Now open your mixer screen with three channel strips.  Put copies of your omni-sum mono-mix on two of those channels, and your center sub-cardioid mic on the third.  Pan the center mic channel to center.  Pan one of he omni-sum channels fully Left.  Pan the other omni-sub channel fully right and invert it's polarity.  Then bring up all three faders.  You now have control over Mid verses Side balance (center mic fader level verses that of the other two channels in combination) and over left/right balance (the difference between of the two omni channels, without changing the center level).

Notice that in doing this you are inverting polarity twice- once in creating a mono-dipole Side signal from the two omnis. and once again in the Mid/Side to Left/Right matrix.  Other than the part about "balancing the level of the two omnis to find maximum cancellation", that's the significant difference between these techniques and what you have already tried by inverting polarity of one omni channel and then mixing the three original microphone channels directly.   This way you'll gain similar openness, but without the bass being reinforced on one side and cancelled out on the other, and with potentially improved imaging.



Both of the above techniques will only be effective at producing and preserving stereo information above the frequency at which the Jecklin disk begins working.   The addition of the center mic facing forward potentially provides more pickup of direct sound with increased presence and clarity (good) yet doubles up on the monophonic Mid information which decreases stereo width over that provided by the omnis alone (bad).   These techniques essentially reduce the Mid contribution from the omnis to make room for the center mic contribution.  To further increase the sense of openness and low frequency stereo-ness, you might try cutting the bass of the center subcard while boosting the bass of the omnis, in a complementary way so that the overall bass level remains the same.  That will increase the difference signal at low frequencies, similar to using a larger baffle, which should increase the overall sense of openness.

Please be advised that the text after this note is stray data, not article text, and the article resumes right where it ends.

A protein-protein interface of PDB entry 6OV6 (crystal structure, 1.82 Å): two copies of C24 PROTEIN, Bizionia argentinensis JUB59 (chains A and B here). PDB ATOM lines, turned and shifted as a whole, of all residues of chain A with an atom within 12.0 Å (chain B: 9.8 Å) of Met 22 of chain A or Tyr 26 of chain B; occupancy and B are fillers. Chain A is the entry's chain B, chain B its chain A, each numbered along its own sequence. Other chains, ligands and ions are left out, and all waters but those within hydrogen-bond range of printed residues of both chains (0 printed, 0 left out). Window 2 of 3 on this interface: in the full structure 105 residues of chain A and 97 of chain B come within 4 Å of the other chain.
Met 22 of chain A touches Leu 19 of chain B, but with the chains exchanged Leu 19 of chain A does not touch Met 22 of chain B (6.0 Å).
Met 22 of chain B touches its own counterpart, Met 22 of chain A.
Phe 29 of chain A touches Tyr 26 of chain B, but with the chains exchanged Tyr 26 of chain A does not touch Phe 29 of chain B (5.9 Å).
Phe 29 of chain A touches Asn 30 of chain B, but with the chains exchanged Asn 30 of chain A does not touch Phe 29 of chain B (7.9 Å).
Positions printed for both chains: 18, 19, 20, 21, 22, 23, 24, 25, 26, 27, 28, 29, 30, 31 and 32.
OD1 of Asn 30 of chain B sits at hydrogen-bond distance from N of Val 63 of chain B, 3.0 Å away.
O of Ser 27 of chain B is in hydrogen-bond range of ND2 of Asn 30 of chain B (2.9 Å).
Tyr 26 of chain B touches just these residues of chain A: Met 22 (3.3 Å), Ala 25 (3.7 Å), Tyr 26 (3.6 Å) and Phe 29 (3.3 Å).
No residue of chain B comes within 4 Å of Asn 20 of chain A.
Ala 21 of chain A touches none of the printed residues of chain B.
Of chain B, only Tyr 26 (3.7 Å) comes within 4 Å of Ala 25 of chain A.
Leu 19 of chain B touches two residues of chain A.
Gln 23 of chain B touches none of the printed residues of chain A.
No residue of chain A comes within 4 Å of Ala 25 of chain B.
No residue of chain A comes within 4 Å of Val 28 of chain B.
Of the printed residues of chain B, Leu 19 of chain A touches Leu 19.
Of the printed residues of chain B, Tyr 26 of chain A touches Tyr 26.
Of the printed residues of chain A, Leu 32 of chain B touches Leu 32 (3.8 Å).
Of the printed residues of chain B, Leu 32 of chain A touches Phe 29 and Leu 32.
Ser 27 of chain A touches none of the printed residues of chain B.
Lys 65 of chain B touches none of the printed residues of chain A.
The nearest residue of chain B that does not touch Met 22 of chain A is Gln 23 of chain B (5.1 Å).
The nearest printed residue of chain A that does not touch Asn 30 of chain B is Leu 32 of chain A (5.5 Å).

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Offline Moke

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Re: Oddball microphone techniques
« Reply #271 on: September 11, 2017, 01:13:01 PM »
Busy times here, getting ready for the fire season to erupt (brush clearance, fire fuel abatement touchups).
Hopefully your head is above water, and you're out of the wind.

Apologies for not replying sooner. I'm still trying to wrap my head around the complex way off doing this mix.  I've tried the simple method of just flipping polarity in the right channel, and then making micro-adjustments to all tracks, and have found a nice place.

So, I looked at the concert program for this particular show, and, followed that up with a search for one of the bass soloists, Andres Martin, and I found a video (two parts) on Youtube that shows the same show that I'm working on in this mix. And, in fact, you see my DPA4060 pair, and 8" baffle, and my partners Royer ribbon. The ribbon is at the stage lip, and my baffle is back at first row, about 4' or 5' apart.
You cannot see the DPA4028 up in front of the baffle, as it is out of view in that perspective.  But, it gets you an idea of what I' looking at in part of the mix. In the second half, I have two old school jazz players, sax and drums, on stage. So, I have a very strongly populated center image to deal with and sort out.
This is from the first set, and is a Bottesini bass duet/ w surrounding Hutchins players. I do not know the audo source; its better than most vid cam sound tracks. Nope, its brickwalled.
https://www.youtube.com/watch?v=aNSHWxe72yA
This is the baffled mic array in the video: http://taperssection.com/index.php?topic=96009.msg2239276#msg2239276

Challenge:
In the first set, getting mid-range players into the mix, while maintaining articulation of the bass duet soloists.
In the second set, having a tenor sax and drum player in the center field, both as acoustic players, articulation between those two solists, and surrounded by the frequency range sweep of the consort.
Its been a fun experiment.

my view of the same concert in the vid, below:
« Last Edit: September 11, 2017, 01:25:03 PM by Moke »